In addition to spreading the campaign messages far and wide, UNICEF established child-friendly spaces at the four FIFA Fan Fests, events expected to attract between 10-40,000 people each day to watch the games on big screen TVs.  These child-friendly spaces provided opportunities for kids to learn, play, and stay safe if they were lost.  Parents were offered the option to use wristbands to tag their children and themselves to help reunite children with their families if they became separated.  In addition UNICEF supported training for social workers throughout the country to understand how to intervene in situations of exploitation.  This training was not only crucial for the duration of the World Cup, but was a sustainable measure that will impact children’s lives for years to come in South Africa.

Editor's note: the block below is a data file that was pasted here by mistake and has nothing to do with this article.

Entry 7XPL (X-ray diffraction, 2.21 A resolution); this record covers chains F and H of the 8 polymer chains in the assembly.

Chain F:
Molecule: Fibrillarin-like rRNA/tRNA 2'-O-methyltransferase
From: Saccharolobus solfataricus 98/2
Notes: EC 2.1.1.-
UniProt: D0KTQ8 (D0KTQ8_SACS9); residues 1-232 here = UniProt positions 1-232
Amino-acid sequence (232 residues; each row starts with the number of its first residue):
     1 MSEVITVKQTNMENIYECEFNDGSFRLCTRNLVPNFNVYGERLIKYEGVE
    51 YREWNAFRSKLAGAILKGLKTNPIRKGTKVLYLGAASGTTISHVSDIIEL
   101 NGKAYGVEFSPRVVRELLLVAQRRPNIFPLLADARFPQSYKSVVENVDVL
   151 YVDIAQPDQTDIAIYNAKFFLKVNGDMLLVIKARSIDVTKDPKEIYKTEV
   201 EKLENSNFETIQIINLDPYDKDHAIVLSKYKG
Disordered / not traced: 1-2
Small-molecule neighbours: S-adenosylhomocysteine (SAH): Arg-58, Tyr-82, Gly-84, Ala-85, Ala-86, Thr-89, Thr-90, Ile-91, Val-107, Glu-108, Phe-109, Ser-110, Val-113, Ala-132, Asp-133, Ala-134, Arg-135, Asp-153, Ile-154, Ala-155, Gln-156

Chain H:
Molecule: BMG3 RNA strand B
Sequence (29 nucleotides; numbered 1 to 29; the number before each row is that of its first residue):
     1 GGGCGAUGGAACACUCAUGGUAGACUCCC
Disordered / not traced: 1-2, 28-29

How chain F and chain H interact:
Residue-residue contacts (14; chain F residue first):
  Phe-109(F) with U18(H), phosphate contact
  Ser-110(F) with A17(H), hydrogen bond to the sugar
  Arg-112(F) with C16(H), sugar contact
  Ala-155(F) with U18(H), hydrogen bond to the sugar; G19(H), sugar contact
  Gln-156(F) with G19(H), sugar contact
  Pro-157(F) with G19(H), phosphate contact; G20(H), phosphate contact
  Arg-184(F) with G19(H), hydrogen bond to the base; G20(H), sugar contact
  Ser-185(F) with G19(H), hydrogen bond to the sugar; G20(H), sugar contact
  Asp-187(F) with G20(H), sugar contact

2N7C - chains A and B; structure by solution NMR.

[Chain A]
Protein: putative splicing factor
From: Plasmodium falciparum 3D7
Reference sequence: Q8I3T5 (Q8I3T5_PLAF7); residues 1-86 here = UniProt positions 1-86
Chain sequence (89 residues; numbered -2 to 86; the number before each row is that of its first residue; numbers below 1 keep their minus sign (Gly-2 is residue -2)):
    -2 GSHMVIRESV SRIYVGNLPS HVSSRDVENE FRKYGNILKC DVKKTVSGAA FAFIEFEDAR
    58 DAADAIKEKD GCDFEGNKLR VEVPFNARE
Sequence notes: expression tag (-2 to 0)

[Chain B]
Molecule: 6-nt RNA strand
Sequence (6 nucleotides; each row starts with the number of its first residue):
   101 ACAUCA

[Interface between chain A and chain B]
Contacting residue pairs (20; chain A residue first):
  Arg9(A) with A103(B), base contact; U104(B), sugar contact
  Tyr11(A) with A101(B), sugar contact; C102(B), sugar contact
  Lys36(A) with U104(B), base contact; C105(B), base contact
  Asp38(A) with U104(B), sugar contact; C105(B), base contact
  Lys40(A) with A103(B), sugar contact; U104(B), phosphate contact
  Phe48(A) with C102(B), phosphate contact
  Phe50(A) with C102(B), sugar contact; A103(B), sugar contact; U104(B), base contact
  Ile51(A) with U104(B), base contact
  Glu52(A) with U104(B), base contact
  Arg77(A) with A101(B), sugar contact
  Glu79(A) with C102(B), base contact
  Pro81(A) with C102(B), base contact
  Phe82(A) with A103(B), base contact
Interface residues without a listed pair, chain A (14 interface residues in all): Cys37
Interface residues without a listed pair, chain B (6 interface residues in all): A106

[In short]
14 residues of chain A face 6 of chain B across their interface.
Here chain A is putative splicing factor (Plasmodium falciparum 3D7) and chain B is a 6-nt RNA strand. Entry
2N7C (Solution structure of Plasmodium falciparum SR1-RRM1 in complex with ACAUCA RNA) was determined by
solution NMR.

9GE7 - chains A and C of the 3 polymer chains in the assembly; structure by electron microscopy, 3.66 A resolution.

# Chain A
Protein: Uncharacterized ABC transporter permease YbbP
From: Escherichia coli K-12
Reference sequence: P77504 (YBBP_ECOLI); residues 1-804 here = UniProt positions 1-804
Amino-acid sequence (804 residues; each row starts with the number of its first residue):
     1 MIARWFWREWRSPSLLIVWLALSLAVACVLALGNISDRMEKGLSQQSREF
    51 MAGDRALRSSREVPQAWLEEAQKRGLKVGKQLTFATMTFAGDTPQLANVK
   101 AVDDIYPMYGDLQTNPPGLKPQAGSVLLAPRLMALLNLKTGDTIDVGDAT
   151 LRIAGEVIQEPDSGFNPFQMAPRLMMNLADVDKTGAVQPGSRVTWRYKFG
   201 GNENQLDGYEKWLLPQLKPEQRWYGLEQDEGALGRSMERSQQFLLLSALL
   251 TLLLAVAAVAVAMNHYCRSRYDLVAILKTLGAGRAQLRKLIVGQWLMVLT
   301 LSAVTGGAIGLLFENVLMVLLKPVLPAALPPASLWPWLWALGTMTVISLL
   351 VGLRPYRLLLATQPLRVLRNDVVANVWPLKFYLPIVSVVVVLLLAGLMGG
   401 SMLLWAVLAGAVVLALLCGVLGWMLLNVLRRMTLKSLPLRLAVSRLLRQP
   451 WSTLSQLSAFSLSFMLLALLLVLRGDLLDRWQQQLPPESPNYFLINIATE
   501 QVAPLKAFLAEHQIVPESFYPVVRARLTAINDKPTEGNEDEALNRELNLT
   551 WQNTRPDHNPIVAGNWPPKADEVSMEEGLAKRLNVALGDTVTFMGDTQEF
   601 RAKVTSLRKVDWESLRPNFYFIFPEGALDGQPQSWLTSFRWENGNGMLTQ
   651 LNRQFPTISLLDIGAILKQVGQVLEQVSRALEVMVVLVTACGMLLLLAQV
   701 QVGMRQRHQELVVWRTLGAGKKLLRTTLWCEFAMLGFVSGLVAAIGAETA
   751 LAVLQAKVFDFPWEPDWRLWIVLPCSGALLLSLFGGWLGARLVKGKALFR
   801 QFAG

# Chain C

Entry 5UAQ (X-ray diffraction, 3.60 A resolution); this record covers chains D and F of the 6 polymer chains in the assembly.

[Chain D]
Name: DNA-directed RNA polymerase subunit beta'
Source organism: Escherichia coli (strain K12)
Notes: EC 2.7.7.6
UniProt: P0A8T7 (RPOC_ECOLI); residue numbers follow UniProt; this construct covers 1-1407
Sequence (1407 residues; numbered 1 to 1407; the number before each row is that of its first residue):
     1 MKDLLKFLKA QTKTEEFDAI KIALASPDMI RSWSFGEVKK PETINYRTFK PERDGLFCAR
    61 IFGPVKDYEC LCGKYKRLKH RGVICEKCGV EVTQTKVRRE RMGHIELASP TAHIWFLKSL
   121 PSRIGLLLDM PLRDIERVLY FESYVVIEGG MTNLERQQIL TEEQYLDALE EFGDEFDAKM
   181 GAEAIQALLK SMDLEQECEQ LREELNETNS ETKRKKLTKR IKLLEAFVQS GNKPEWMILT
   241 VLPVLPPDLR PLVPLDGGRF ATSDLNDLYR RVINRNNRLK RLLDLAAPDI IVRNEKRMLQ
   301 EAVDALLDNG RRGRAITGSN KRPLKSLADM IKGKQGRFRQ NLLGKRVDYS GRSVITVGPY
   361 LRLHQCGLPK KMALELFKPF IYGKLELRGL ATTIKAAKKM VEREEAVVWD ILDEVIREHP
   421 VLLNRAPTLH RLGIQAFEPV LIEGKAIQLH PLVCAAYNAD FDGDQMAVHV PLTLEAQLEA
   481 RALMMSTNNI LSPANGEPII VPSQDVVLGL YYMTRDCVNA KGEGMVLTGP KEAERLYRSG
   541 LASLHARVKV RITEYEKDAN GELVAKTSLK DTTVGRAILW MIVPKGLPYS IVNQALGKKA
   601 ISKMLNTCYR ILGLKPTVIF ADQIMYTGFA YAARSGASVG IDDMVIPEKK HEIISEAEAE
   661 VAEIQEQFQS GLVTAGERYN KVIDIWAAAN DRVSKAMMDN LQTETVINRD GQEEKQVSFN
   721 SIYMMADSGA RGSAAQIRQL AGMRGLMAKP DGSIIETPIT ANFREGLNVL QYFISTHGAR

Similar efforts have been conducted in the United States leading up to large-scale national sporting events, in which law enforcement officials, social workers, and representatives from the tourism industry have been trained to identify human trafficking and respond in a victim-centered way.  In 2014 the U.S. Fund for UNICEF, along with partners including the NGO Committee to Stop Trafficking in Persons, brought GIFT Box to the United States to leverage attention around major sporting events.  GIFT Box is an interactive, walk-in piece of public art that was launched by UN GIFT and Stop the Traffik during the 2012 Olympics in the UK to raise awareness about human trafficking.  For two weeks, 85 trained volunteers tabled in Union Square educating New Yorkers, tourists, and youth about the dangers of human trafficking and how they could take action.  Volunteers garnered over 2,000 signatures on a petition calling for global leaders to prioritize the issue.